Thursday, October 28, 2010

Kurman's Maxim

In an essay entitled "Theory and Practice of Time Travel", the science fiction writer Larry Niven proposed a law which went:

Niven's Law: "If the universe of discourse permits the possibility of time travel, then no time machine will ever be invented in that universe".

This basically solved the time travel problem for Niven, because, let's face it, you've got a problem with global causality violation the minute you start mucking with time. Solution? Don't allow it. Stephen Hawking, The Pope of Science himself, has made similar noises. It's just not allowed.

Hans Moravec suggested that, if time travel is possible, a way out of paradoxes would be the alteration of the act of travel itself. In other words, if a message is sent to the past, the very act of sending it causes the message to affect the sending of the message itself, in such a way that no paradox can occur. In different terms, let's say you have a pool table, and you hit a ball into a pocket that is a time machine which sends the ball back into the past, changing the shot you made and thus missing the ball. But according to Moravec, this will not happen. In a kind of Darwinian temporal dynamic, Reality will find the most fit solution to this causality violation to avoid a paradox. In the example, you would have actually missed the shot that sent the ball into the time travel pocket, but the ball appears from the future and knocks the ball into the time travel pocket. This is also known as the Novikov self-consistency principle.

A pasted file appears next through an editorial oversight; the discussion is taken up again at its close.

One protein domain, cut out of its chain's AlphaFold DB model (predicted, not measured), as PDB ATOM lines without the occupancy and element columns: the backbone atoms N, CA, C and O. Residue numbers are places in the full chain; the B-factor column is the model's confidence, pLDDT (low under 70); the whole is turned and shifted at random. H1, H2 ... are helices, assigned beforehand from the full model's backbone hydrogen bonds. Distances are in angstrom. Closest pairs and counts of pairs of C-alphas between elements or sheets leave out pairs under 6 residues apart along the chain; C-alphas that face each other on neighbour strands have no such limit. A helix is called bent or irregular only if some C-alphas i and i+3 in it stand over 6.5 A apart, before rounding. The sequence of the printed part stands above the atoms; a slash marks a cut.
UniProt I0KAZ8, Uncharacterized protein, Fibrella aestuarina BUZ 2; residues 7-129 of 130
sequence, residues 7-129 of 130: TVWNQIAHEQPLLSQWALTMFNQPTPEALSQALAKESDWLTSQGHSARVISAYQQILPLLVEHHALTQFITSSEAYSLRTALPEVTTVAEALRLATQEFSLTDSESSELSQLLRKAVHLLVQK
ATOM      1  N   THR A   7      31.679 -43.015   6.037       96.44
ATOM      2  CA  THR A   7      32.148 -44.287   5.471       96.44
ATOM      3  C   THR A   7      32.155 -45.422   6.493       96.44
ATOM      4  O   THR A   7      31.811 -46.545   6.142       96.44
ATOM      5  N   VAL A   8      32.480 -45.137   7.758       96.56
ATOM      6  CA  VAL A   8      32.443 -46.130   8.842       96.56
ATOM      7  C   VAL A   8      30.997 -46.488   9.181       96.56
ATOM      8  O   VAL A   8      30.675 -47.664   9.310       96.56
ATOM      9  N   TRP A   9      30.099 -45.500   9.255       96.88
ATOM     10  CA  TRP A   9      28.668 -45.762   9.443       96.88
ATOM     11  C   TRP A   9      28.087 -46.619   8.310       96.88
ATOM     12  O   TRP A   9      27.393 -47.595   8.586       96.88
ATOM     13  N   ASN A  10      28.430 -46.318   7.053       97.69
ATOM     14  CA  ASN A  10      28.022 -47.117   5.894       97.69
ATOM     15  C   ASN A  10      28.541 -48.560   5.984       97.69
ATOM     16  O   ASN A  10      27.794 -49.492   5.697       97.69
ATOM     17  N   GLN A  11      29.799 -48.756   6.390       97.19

In other words, you can't change the past.

In a previous essay on time travel, I came up with something similar. I knew I had called it "Kurman's Law", but I could not remember the exact wording.

Google to the rescue.

Kurman's Law: "Any contingent change of history to alter the outcome of a turning point causes the turning point to cease to exist".

In other words, you, the time traveller, fervently wish that the South had won the Civil War. You go back and modify the conditions then extant so that the Confederacy can win the Civil War. And the South wins the Civil War. Huzzah!

But, traveling back to your own time, you find out that the Civil War never happened in the first place. In order for them to win, you have changed conditions so much that the conflict never occurs in the first place.

Paradox avoided. But, you saw them win. Yeah, well, tough shit.

Well, actually, there's another, better, Kurman's Law, which I found while googling. And it goes like this.

Kurman's Law: "No man is completely worthless. He can always be used as a bad example".

Dude, whoever you are, Kudos and Godspeed. Wish I'd thought of it. (Actually it sounds like something my older brother would write, but... nah).

Therefore, my law will no longer be a law. It will henceforth be Kurman's Maxim.

Please make a note of it.

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